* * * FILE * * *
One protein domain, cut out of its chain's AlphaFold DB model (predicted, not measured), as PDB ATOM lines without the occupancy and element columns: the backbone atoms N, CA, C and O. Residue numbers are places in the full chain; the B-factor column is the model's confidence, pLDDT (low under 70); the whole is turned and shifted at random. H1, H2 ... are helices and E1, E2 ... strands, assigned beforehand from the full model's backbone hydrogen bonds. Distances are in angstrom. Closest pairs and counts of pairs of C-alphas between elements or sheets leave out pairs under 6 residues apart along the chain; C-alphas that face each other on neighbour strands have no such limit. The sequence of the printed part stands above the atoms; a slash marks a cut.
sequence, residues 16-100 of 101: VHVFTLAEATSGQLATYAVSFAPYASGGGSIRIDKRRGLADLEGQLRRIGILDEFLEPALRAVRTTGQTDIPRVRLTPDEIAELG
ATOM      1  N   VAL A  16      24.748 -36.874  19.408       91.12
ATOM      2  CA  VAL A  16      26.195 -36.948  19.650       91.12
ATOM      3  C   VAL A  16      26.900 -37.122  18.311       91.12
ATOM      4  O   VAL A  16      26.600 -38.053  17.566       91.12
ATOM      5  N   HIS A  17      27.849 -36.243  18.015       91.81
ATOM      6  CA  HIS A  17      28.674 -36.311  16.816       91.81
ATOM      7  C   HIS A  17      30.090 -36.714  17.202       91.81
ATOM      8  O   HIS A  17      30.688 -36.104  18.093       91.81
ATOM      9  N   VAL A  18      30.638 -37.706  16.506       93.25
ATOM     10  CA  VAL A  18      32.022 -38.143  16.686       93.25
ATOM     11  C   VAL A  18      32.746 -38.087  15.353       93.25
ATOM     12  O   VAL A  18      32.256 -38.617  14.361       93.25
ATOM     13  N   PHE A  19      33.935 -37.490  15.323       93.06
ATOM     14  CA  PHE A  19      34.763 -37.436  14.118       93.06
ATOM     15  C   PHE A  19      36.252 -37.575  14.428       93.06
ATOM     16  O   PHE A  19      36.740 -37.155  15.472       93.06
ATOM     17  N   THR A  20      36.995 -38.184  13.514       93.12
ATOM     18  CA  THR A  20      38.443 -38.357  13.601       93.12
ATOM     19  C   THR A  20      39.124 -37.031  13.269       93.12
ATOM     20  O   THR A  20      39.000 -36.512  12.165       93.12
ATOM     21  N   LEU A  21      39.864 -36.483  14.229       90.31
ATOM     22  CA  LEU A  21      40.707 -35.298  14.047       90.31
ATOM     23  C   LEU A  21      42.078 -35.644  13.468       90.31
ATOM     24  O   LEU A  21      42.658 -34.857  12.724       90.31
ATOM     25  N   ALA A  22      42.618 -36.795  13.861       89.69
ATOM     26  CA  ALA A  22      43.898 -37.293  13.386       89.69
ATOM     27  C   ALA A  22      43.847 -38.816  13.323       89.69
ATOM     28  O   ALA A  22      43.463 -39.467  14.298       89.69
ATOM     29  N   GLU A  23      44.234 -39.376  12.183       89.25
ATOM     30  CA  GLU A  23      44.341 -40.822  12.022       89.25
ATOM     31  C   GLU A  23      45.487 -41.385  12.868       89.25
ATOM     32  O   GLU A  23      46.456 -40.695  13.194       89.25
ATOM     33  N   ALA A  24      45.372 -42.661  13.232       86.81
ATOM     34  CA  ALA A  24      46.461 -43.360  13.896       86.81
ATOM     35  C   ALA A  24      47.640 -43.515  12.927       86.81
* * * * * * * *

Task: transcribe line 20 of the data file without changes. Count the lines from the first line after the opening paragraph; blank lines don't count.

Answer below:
ATOM     19  C   THR A  20      39.124 -37.031  13.269       93.12